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Enter the Dragons for a punt at the Aras


Michael D Higgins

Michael D Higgins

Michael D Higgins

It looks like we're going to have a presidential contest. After months of "will he/will he" speculation, Michael D Higgins has confirmed he will be seeking a second term in Aras an Uachtarain.

Forecasters have already made him a strong favourite, the result of what has hitherto been a tatty list of potential competitors and the fact that he has apparently done an admirable job over the past seven years.

The latter is a tad ironic, bearing in mind that one of the very few utterances I remember him making in all that time was the promise that he wouldn't be seeking a second term.

However, if the speculation this week is anything to go by, maybe his re-election is not guaranteed, because it seems that not only is former candidate Sean Gallagher planning to run, but Gavin Duffy is too.


This, of course, opens up the intriguing possibility that we may have two former members of the Dragons' Den panel running against each other for the post of President. All of which got me thinking.

How would a contestant get on if they were pitching the post of President of Ireland to the Dragons' Den panel?

Picture the scene. You nervously tread the famous wooden floor and start your pitch.

"I've this great idea for a political post," you intone. "It's called Uachtarain na hEireann."

You're asked about the President's powers.

"Well, none really. I can't make any political decisions. In fact, you're not allowed to express any political opinions.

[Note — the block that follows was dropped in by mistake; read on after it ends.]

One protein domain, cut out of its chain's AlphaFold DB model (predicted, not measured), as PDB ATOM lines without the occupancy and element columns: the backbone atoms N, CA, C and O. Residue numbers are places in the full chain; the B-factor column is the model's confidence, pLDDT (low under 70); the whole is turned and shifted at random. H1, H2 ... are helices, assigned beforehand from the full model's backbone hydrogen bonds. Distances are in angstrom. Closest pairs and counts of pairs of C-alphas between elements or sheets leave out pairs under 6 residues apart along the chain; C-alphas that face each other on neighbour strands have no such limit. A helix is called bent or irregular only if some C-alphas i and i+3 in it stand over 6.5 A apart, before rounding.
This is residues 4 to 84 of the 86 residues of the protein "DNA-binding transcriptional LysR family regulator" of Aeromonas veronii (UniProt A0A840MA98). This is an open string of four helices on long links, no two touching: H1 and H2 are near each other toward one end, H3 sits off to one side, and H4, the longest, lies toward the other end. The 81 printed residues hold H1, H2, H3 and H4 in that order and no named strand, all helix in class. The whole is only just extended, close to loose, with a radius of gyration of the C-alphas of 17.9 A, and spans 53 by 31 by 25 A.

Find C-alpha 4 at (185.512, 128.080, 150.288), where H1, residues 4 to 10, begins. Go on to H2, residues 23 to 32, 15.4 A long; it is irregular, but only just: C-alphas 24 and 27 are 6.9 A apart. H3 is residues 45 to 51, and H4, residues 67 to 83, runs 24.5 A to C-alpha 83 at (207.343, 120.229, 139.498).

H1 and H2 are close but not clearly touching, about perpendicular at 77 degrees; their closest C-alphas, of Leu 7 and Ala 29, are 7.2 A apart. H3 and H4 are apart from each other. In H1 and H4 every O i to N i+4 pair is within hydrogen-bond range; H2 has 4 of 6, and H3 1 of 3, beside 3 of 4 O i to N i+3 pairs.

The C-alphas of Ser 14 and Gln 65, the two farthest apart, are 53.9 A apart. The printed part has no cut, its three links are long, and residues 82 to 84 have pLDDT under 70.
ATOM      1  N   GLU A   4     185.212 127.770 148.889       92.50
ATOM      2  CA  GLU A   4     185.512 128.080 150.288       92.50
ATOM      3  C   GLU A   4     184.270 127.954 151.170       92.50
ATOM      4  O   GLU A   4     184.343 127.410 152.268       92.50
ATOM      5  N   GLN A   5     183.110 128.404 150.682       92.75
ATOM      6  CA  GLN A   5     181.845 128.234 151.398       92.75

"However, you can strike down and bring new laws into being, but only when a politician puts a piece of paper in front of you and tells you to."

"So, what's the point of the job?" the panel continue.

"Well, I can represent Ireland at home and abroad," you say. "I welcome visiting dignitaries and travel to other countries to promote trade, tourism, things like that."

"You mean like politicians, Tourism Ireland, the IDA and businesses already do?" the panel ask.

"Er... yes, but I can also talk generally about social injustice, the need for inclusiveness, the importance of the past, how children are our future."

"Can you be a bit more specific?" a restless Dragon interrupts.

"Of course," you say. "I'm going to make hard-hitting comments about the plight of the homeless."

You're asked where you live.

"Oh, in a 95-room mansion, but it won't seem empty as I'd have 18 people working for me in the kitchen and a few more to write speeches, tend the gardens, look after security, chauffeur me around and fly me by private jet."

The Dragons want to know what kind of investment you're looking for.

"I'm looking at a seven-year commitment. My salary will be €1.5m, plus €12m for my staff, €5m to look after the gaff, €2m for travel plus various incidentals. Let's round it up at €30m."

The only Dragon who can still speak asks: "If we don't commit, who's going to pay for all this?"

"You are," you reply. "After all, the taxpayer will be picking up the tab."

"Thanks," say all the Dragons in unison, "but we're out."